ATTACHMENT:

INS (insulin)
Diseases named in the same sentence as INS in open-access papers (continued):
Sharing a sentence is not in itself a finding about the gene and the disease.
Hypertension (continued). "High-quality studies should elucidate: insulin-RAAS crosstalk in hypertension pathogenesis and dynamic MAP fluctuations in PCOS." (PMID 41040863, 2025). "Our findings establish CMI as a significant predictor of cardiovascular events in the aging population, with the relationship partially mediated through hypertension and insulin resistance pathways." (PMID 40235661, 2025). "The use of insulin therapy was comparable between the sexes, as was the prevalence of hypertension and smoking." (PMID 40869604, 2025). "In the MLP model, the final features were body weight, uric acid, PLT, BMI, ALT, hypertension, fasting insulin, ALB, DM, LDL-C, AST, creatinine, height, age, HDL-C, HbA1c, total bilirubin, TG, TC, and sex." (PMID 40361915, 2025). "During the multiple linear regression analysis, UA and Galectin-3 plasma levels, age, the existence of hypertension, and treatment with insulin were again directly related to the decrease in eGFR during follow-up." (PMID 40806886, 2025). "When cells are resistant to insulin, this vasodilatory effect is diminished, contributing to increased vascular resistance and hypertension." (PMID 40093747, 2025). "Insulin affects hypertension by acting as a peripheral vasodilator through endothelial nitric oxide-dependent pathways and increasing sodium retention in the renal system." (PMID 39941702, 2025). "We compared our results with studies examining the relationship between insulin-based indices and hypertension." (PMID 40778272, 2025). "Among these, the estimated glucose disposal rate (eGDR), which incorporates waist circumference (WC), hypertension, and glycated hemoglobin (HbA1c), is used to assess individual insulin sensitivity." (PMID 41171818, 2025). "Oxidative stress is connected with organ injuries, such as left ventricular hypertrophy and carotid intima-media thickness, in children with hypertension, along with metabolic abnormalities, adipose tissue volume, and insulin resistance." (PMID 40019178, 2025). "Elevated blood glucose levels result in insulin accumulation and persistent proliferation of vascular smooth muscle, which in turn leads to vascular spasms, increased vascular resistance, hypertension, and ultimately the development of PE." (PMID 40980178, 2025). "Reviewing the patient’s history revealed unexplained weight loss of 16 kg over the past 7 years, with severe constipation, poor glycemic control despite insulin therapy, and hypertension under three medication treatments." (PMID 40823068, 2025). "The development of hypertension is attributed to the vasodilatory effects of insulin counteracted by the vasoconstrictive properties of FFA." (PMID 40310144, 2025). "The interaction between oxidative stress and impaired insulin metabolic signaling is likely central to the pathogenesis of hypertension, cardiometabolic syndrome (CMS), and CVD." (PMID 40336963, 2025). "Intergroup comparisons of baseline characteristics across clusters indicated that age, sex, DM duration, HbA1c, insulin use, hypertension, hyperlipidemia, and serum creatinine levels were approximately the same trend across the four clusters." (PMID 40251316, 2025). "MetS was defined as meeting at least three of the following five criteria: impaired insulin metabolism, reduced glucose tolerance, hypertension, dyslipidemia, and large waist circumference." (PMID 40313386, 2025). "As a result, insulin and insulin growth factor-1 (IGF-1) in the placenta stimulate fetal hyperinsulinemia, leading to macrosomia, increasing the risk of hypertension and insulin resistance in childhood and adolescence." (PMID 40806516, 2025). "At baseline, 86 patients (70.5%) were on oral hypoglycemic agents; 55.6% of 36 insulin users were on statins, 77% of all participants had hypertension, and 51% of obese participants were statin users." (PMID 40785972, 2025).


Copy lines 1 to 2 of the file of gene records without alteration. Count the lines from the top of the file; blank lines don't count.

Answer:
INS (insulin)
Diseases named in the same sentence as INS in open-access papers (continued):